Any advice or tips would be great - just don't want to start dreading the afternoon of being in my class on my own!
     
  3. Tom_Bennett

    Tom_Bennett Occasional commenter

    Hi Joanna
    If you've been on supply then you might have missed out on one of the most powerful factors in behaviour management: time, and the effect it has on the teacher/ student relationship (I'm only guessing, of course). If you've been at school since the beginning of this term (a week or two?) then you've had a very short time with them indeed.
    This is significant because the children will, quite naturally, test your boundaries and see how much they can get away with. This isn't because they're odd, cruel or savage, but simply children, curious and somewhat egoistic. I'm guessing/ hoping that you've made your classroom rules and expectations clear to them from day one? If you haven't, this needs to happen straight away- and I mean a formal session where the need for rules is discussed (or better still, simply told to them because really they're not up for negotiation).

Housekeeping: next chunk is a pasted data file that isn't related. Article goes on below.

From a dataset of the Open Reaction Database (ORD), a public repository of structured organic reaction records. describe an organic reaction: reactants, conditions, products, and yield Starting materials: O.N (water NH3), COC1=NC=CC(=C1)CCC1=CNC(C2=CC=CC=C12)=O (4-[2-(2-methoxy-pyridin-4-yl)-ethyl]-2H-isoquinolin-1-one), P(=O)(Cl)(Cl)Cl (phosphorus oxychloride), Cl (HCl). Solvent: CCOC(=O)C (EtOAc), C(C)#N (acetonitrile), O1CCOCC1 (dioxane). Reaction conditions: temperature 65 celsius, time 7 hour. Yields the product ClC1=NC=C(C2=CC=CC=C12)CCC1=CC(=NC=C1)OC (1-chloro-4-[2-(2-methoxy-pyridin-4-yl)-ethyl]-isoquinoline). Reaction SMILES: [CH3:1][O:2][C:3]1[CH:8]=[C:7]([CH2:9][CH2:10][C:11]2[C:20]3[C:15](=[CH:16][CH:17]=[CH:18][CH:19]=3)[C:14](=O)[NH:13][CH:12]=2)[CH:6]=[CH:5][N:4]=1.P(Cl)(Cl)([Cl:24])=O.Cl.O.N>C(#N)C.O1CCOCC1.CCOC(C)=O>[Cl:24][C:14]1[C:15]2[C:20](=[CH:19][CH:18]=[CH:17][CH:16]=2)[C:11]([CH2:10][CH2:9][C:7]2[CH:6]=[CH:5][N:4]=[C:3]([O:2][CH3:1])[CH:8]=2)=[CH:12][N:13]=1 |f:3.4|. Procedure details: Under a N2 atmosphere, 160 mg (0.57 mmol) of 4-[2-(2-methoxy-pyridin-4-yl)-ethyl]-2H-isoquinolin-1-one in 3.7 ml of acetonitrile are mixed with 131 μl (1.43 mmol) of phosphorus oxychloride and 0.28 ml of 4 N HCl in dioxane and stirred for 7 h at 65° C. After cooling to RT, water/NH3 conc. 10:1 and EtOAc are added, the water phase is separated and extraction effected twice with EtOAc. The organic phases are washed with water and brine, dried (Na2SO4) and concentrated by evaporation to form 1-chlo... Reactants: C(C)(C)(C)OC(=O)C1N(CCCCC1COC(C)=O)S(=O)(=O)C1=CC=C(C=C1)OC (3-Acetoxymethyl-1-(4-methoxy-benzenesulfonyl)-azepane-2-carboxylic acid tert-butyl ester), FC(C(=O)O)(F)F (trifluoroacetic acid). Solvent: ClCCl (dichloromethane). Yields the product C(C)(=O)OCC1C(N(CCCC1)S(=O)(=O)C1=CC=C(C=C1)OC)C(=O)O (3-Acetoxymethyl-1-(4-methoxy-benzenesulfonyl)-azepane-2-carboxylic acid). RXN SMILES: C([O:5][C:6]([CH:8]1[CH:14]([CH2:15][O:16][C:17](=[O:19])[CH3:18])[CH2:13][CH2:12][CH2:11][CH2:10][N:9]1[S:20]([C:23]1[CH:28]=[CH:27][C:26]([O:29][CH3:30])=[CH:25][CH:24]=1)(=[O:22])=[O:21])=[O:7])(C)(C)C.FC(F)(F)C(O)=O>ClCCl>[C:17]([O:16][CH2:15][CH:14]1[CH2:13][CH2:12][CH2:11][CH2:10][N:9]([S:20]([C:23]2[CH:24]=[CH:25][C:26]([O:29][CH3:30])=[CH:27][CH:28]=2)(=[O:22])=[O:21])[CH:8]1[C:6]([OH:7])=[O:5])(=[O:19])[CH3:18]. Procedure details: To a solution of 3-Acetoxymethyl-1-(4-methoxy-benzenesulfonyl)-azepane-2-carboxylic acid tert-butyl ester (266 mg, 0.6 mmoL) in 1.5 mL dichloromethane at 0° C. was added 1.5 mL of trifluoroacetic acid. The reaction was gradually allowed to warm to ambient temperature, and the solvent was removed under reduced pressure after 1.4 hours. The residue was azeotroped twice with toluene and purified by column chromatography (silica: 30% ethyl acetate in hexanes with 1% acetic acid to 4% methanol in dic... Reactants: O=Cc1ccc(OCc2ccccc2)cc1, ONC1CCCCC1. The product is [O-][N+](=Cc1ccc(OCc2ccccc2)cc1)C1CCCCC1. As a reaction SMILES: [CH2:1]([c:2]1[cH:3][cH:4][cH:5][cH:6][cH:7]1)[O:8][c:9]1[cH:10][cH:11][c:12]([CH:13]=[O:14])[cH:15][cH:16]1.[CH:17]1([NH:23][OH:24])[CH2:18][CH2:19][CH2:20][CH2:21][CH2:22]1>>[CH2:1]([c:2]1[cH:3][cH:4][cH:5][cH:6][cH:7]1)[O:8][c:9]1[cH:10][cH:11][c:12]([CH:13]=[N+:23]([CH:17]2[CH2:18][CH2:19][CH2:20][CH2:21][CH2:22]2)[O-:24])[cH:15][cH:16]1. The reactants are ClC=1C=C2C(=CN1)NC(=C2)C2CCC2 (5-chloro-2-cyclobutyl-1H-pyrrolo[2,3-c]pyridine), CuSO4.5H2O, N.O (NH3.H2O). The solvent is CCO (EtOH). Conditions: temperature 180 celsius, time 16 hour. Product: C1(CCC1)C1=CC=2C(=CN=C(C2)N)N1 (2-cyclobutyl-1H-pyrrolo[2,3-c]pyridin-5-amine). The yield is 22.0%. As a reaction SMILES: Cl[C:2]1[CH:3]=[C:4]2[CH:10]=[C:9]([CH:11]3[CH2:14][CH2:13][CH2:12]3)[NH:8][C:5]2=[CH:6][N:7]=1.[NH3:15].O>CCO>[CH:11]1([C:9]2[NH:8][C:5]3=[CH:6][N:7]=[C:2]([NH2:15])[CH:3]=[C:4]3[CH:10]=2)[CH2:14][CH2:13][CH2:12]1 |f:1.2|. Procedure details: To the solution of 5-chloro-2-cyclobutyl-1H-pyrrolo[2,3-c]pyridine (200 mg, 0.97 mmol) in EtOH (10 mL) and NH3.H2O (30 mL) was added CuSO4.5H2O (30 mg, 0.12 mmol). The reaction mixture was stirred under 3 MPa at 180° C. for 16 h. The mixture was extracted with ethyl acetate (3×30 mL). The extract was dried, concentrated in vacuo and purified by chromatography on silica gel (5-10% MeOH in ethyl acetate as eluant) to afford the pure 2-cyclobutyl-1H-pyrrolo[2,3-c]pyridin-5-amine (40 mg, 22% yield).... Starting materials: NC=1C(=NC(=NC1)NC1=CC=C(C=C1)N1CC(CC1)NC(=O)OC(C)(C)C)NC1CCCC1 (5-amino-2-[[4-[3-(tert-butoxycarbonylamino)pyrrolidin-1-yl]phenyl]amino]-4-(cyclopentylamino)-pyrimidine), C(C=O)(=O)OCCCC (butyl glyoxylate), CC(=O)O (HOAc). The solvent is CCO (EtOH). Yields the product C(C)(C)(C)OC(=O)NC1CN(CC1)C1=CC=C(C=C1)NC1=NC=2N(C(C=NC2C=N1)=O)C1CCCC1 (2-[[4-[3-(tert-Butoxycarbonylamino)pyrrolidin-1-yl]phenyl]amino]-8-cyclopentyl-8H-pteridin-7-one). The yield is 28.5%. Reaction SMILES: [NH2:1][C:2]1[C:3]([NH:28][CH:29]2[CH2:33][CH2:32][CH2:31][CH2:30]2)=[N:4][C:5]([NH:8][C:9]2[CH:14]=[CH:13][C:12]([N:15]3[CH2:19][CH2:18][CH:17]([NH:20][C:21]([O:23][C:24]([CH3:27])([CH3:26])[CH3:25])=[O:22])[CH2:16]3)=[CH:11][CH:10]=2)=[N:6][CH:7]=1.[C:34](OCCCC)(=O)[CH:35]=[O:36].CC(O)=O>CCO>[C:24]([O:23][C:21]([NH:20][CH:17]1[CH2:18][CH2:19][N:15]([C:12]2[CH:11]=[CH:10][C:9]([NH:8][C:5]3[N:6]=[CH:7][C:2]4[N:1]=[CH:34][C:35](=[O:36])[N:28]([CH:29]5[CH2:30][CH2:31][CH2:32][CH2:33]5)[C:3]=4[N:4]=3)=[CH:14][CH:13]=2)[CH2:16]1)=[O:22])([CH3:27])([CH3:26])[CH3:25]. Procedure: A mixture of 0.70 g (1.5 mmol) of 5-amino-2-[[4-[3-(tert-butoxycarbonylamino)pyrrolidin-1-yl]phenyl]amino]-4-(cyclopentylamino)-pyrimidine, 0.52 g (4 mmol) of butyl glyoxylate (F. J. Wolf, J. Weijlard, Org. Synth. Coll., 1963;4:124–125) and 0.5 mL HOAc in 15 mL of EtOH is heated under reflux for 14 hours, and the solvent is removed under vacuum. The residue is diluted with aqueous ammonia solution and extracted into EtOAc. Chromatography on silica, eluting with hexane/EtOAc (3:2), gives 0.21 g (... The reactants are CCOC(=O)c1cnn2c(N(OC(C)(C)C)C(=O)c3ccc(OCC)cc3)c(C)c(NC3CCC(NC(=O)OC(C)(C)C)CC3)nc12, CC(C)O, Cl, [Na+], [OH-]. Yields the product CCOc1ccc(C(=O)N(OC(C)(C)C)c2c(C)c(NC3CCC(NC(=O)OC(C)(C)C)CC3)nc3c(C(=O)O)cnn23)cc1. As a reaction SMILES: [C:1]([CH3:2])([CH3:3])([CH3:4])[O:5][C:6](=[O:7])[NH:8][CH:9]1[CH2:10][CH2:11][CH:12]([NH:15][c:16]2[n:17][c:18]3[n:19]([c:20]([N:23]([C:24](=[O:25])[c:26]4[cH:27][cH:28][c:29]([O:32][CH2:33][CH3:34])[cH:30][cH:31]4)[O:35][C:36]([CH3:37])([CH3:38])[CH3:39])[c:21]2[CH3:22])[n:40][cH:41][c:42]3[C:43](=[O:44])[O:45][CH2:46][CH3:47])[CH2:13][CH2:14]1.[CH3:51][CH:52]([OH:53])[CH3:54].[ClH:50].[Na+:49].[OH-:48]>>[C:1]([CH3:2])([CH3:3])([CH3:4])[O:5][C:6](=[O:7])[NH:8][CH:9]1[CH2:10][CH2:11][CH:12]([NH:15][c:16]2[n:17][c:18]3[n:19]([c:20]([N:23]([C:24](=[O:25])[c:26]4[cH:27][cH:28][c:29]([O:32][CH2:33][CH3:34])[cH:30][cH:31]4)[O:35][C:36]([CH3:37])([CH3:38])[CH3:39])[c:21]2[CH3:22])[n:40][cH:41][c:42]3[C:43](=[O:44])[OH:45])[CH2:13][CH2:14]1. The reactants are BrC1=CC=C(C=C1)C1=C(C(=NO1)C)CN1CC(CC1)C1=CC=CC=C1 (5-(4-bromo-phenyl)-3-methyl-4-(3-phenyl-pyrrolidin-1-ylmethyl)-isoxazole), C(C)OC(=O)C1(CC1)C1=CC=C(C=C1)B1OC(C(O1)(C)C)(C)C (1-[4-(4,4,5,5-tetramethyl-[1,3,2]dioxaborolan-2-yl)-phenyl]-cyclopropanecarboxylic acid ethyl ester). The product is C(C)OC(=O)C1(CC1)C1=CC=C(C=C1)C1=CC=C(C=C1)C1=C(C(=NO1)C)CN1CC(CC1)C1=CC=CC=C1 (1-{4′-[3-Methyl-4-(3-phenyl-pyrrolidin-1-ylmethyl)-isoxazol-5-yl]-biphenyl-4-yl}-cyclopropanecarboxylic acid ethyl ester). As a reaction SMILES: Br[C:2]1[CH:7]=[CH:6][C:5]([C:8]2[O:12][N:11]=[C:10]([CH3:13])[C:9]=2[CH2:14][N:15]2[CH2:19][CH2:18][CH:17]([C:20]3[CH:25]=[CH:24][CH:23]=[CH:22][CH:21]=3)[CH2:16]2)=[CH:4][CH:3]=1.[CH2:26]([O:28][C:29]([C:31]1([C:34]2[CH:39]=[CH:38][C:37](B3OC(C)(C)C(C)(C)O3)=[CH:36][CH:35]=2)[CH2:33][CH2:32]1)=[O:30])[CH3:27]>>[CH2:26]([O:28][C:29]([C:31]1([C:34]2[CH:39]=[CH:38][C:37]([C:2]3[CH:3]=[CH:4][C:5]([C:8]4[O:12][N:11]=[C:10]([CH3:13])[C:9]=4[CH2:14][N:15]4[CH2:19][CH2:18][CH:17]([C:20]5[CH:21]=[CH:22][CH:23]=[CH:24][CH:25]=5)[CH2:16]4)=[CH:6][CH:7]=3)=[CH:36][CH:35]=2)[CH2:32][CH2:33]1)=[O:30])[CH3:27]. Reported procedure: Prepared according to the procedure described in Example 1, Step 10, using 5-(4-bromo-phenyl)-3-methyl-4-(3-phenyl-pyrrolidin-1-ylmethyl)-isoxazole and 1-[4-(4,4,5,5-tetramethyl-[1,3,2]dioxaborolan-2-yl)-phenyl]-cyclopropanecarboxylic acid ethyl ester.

The next necessary step is, of course, teaching them the grand law of consequence, and that you will be a perfect agent of its execution. In other words, you'll punish and praise as their behaviour dictates. You need to be ruthlessly efficient about this, and always say what you mean. If you say, 'You mustn't shout out,' then don't let ANYONE do it, and set some kind of consequence- some missed break? A stern chat? Phone call home? You judge- that lets them all know that you mean business.
    This boy who's decided to roll around your room needs to receive some kind of consequence every time he acts like a ****. His outbursts will infect the other members of your class, and the paradigm will change as they notice that if HE can get away with it.....